KC Electronics Program: Charles in Charge
Charles Raimondi has always been interested in new technology. When he accepted a full-time position as the Electronics instructor at Kishwaukee College in 2014, he made his mission to bring what he knew into the classroom and bring the classroom into the 21st century to meet the ever-changing industry head on. “I began to rebuild the program to make it more responsive to industry needs,” he said. “I think part of my role as a community college instructor is to make sure my program supports local industry.”
Charles certainly knows a little bit about industry. After spending 6 years in the U.S. Air Force in Avionics, he earned a B.S. in Electronics and Engineering Technology from DeVry and an M.S. in Manufacturing Engineering Systems from Western Illinois University. He had a great career working for Mitsubishi in Kentucky, Motorola in Libertyville, and as a General Contractor, positions that relied heavily in his engineering and electronics acumen. “Over time I seemed to be doing more training, and so I became interested in more formally becoming a teacher,” he said.
After years working in the field, Charles returned to the classroom himself to add on a M.A. in Teaching from National Louis University. He joined the faculty at Elgin Community College under a grant program to teach industrial maintenance to dislocated workers before moving on to Waukegan Middle School where he taught science, integrating technology into his curricula, for five years. Being at the middle school helped him realize that his true calling was in the community college system. When the full-time faculty position opened at Kishwaukee College, he jumped at the chance to be in a college classroom and direct a program.
“Community colleges really allow you to interact with students in small classes and to interact with local industry. When you work with students and industry, you really become part of the growth of the community itself,” he said. “I try to give students the tools they need to get the job they want and to be prepared for job movement because there is a broad spectrum of positions in the field. Students leave here well-trained and that benefits them and all of us. Production improves and businesses grow with a well-trained workforce.”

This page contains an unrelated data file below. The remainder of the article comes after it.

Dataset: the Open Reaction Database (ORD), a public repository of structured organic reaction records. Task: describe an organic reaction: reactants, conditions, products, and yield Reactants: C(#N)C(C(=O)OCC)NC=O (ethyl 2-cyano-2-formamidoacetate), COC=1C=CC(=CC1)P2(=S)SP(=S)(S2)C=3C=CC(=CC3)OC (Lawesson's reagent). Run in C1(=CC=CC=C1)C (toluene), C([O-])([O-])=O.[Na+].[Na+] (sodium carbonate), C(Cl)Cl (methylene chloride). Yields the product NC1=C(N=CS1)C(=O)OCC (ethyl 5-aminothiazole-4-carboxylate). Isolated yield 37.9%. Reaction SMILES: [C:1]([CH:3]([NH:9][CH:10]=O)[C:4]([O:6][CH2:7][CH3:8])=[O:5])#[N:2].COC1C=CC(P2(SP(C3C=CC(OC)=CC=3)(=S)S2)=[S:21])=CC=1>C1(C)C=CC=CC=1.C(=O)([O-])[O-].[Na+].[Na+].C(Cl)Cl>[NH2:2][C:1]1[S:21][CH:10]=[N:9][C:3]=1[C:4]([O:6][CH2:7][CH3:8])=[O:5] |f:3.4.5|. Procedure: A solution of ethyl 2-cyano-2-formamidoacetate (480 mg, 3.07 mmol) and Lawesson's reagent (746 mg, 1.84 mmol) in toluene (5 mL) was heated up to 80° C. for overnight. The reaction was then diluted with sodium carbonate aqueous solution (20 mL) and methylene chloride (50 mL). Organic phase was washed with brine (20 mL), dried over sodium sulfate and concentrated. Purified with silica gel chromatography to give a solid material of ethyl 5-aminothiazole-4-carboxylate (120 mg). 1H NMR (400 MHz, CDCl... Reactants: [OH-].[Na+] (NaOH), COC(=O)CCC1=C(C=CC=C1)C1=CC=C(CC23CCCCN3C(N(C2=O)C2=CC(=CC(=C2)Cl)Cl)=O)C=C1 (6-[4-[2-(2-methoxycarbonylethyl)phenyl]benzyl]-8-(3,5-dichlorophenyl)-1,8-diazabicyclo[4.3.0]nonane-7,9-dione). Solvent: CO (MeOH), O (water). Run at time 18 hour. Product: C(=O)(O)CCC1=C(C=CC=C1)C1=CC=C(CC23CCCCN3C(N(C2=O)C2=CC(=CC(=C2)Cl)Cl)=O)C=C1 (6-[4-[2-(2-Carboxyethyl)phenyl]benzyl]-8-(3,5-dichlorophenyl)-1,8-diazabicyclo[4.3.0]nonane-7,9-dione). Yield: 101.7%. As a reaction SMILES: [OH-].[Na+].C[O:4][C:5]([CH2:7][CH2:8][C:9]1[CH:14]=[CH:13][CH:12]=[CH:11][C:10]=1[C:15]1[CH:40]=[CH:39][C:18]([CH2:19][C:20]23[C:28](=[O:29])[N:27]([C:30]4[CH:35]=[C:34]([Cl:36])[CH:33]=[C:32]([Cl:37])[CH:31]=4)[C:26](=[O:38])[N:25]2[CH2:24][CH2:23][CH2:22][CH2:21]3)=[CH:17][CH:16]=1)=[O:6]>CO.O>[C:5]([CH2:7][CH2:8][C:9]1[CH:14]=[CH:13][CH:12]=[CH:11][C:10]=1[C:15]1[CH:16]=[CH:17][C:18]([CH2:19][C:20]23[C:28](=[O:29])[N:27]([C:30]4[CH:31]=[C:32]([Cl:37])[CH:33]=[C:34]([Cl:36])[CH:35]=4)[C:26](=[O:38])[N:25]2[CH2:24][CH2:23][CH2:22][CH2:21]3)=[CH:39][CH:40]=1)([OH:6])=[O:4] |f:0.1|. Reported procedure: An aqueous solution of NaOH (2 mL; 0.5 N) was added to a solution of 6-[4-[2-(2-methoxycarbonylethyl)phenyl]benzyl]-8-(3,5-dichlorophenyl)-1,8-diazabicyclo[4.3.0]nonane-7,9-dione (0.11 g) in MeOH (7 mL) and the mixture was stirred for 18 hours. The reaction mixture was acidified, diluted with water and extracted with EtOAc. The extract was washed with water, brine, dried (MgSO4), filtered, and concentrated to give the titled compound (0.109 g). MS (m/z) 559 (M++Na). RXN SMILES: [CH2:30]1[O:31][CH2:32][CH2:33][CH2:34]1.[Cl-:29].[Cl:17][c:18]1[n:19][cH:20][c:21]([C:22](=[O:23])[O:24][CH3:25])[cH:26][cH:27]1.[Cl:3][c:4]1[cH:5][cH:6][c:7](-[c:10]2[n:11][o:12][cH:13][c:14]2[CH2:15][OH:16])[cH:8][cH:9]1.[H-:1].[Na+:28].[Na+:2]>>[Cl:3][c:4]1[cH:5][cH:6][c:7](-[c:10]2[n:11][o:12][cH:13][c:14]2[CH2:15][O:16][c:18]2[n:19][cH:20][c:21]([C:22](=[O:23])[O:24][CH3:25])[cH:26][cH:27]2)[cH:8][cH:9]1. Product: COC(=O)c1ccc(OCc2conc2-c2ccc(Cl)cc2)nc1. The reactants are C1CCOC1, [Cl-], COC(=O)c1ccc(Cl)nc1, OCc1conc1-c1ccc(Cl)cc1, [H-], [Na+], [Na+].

Staying current in the field means developing a relationship with local industry leaders and recruiting them to be on an Electronic Advisory Committee at the College. “Electronic systems have a purpose and function that is integrated into something more complex in industry,” he explained. “Industry is changing so fast. For example, most techs now have smartphones with them and that means they have real time data available while they are running the lines.” By working closely with local industry and getting their input, Charles can keep his curricula on pace with what is happening right now in the working world.
Being a faculty member itself is far from a one-dimensional job. Charles wears many hats during the course of a typical semester. “I am an instructor, counselor, mentor, advisor, builder,” he stated. “I do outreach and keep my finger on the pulse of industry.”
But still, for Charles, the real motivation, the real joy, is in the classroom. “Teaching is fun,” he explained. “I like to see students working and learning. They come into my class knowing very little and 16-weeks later, I can have a professional conversation with them because they have the knowledge. I like to see that growth and watch them progress and land positions in the field.”